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General Chat Thread, Wow Coffee!!!!! in General; Originally Posted by VeryPC Got this selection of "Coffees of the World" for Xmas which I've brought in to share ...
  1. #61

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    Quote Originally Posted by VeryPC
    Got this selection of "Coffees of the World" for Xmas which I've brought in to share as I'd never get through them all at home:
    Attachment 22251
    Methinks mespies a future VeryPC prize!

    Quote Originally Posted by jinnantonnixx View Post
    The cornerstone is the espresso. One large scoop of fine grounds, and just a little water through an Aeropress. Do not filter a full cup of water through, this is the wrong approach which will give you a bitter cup.
    Filtering a small quantity of hot (but not boiling) water through grounds will leave you with a strong, smooth espresso. Add water to dilute it to taste.
    ^ This ^
    Although I tend to use 3 scoops of grounds and fill the Aeropress to number 3 (ie 3 espressos) and I top up a large mug with frothed milk for a latte. If I don't do this in the morning, I have a headache by morning 'playtime'. Once I'm in school, though, it's either water or some kind of herbal infusion - usually nettle with half a teaspoon of locally sourced honey. Used to drink gallons of coffee years ago, but it gave me an irregular hearbeat. I'm much better these days.

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    Espresso should be reasonably precise, a single espresso is made using 7g of finely ground coffee compressed in the basket such that water @ 198deg F and under 9 barr of pressure takes 25 seconds to pour 1fl/oz of shot. A double takes exactly the same time using 14g of grounds and producing 2fl/oz. The liquid produced should be quite thick and have good crema. That's it. The biggest crime in the UK seems to be espresso that has too much liquid - which will often mean it is over extracted so a cup of watery bitter slop.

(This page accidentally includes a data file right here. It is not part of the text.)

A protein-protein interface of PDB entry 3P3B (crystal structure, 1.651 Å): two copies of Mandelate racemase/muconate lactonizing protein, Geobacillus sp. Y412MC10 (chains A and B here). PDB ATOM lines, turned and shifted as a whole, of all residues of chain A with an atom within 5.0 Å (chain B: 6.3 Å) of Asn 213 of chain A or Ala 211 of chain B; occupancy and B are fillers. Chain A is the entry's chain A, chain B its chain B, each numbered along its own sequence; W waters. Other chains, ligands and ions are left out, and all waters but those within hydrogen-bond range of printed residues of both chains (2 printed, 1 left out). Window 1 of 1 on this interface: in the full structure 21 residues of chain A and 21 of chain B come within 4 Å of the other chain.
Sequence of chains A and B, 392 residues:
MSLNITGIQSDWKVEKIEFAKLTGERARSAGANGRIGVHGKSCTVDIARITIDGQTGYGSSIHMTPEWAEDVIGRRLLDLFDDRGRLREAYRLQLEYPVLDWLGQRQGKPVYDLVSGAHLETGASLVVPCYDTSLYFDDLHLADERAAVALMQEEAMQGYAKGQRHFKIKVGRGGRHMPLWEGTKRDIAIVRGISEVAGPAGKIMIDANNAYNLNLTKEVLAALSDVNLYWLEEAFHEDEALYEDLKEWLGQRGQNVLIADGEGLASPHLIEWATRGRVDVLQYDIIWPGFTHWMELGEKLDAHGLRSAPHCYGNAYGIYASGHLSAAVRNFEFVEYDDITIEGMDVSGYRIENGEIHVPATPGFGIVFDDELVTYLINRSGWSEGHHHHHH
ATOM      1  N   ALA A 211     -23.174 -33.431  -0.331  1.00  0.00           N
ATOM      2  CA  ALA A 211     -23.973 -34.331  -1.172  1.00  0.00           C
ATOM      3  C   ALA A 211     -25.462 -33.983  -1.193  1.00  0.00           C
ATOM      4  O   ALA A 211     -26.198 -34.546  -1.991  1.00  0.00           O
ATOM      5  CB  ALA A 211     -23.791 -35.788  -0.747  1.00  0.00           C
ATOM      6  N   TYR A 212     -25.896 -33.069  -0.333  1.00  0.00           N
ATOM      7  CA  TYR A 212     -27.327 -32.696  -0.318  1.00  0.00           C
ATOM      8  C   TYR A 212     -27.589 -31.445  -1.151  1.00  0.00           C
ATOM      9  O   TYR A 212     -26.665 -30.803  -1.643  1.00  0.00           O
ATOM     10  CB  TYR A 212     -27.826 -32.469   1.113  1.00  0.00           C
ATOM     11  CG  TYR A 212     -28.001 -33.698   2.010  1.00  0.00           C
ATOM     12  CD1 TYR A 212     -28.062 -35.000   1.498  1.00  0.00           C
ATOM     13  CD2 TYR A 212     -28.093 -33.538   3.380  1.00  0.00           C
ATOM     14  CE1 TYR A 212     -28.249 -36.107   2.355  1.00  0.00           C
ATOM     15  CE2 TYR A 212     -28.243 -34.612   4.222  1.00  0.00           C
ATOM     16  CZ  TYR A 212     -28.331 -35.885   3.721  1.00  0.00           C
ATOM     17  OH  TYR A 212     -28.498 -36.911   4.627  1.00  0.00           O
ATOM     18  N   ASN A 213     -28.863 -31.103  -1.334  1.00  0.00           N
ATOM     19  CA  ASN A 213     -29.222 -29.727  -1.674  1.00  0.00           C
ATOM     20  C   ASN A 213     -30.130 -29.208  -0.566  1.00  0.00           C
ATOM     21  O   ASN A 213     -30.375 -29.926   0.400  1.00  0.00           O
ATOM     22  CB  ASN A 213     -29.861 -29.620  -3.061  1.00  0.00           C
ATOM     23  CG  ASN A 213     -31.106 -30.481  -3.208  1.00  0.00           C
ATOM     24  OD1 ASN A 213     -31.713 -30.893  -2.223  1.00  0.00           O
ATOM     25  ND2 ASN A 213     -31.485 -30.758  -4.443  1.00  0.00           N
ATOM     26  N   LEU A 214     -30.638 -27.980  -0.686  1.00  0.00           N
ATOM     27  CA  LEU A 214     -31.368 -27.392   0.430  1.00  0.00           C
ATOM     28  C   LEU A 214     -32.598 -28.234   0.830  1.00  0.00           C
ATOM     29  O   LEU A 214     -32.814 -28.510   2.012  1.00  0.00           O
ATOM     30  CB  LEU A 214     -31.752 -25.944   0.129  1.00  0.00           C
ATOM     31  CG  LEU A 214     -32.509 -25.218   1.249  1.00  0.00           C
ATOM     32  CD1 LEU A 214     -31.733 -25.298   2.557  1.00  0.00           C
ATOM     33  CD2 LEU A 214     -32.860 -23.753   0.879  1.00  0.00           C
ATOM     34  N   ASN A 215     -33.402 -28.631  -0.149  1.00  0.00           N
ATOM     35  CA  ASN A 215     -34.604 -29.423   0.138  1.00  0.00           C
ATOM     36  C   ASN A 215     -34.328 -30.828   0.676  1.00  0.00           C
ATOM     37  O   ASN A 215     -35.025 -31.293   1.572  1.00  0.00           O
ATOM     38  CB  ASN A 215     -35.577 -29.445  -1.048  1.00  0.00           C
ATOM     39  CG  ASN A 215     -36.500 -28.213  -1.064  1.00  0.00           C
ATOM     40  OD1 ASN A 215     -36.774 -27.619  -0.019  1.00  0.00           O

Bitterness is generally a sign of over extraction - water too hot but more critically, in contact with the grounds too long. Some people seem convinced that using boiling water (or water just off the boil) will somehow burn the coffee, but given the beans will be in a roaster at much higher temperatures, that's not going to happen. Boiling water will make the extraction more rapid, so you just have less time before you start to get the bitter residues from the grind.

    Espresso blends tend to incorporate maybe 20% robusta, a species which *is* bitter (can be like burnt rubber) but is used to give a blend body and sometimes character. The temptation for some producers is to use too much robusta. Robusta is cheap compared to pure arabica strains so using more is a way to generate more profit.

    IMO the biggest single factor between "wow coffee" and "it's caffine it will do" is how fresh the beans (or grind) is. Beans once roasted will be past their best in a few weeks and ground coffee starts to lose it's vitality a few hours after being ground. You can slow that down by vacuum packaging and using inert gasses prior to packaging to try and eliminate oxygen, but getting fresh roasted beans is the route to great coffee. That said, you don't want them straight out of the roaster - roasted beans give off CO2 so really need a day to de-gas, especially if you are making espresso where really fresh beans tend to produce spectacular crema.

    There. I did say I was a bit of a coffee geek.

  3. #63

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    Quote Originally Posted by pcstru View Post
    Espresso should be reasonably precise, a single espresso is made using 7g of finely ground coffee compressed in the basket such that water @ 198deg F and under 9 barr of pressure takes 25 seconds to pour 1fl/oz of shot. A double takes exactly the same time using 14g of grounds and producing 2fl/oz. The liquid produced should be quite thick and have good crema. That's it. The biggest crime in the UK seems to be espresso that has too much liquid - which will often mean it is over extracted so a cup of watery bitter slop.